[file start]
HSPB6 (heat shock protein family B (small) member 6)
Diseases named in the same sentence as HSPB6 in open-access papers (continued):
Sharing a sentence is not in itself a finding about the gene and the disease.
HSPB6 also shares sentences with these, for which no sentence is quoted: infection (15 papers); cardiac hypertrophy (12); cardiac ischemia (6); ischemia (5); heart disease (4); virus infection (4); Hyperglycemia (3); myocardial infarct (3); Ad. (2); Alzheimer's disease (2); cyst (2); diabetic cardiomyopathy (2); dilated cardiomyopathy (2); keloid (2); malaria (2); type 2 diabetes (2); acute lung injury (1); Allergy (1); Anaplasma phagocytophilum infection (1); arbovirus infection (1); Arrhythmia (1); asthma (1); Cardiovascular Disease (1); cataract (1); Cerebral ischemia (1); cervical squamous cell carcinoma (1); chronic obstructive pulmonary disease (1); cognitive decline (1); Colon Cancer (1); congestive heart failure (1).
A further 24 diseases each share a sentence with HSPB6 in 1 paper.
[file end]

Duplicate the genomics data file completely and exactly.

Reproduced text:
HSPB6 (heat shock protein family B (small) member 6)
Diseases named in the same sentence as HSPB6 in open-access papers (continued):
Sharing a sentence is not in itself a finding about the gene and the disease.
HSPB6 also shares sentences with these, for which no sentence is quoted: infection (15 papers); cardiac hypertrophy (12); cardiac ischemia (6); ischemia (5); heart disease (4); virus infection (4); Hyperglycemia (3); myocardial infarct (3); Ad. (2); Alzheimer's disease (2); cyst (2); diabetic cardiomyopathy (2); dilated cardiomyopathy (2); keloid (2); malaria (2); type 2 diabetes (2); acute lung injury (1); Allergy (1); Anaplasma phagocytophilum infection (1); arbovirus infection (1); Arrhythmia (1); asthma (1); Cardiovascular Disease (1); cataract (1); Cerebral ischemia (1); cervical squamous cell carcinoma (1); chronic obstructive pulmonary disease (1); cognitive decline (1); Colon Cancer (1); congestive heart failure (1).
A further 24 diseases each share a sentence with HSPB6 in 1 paper.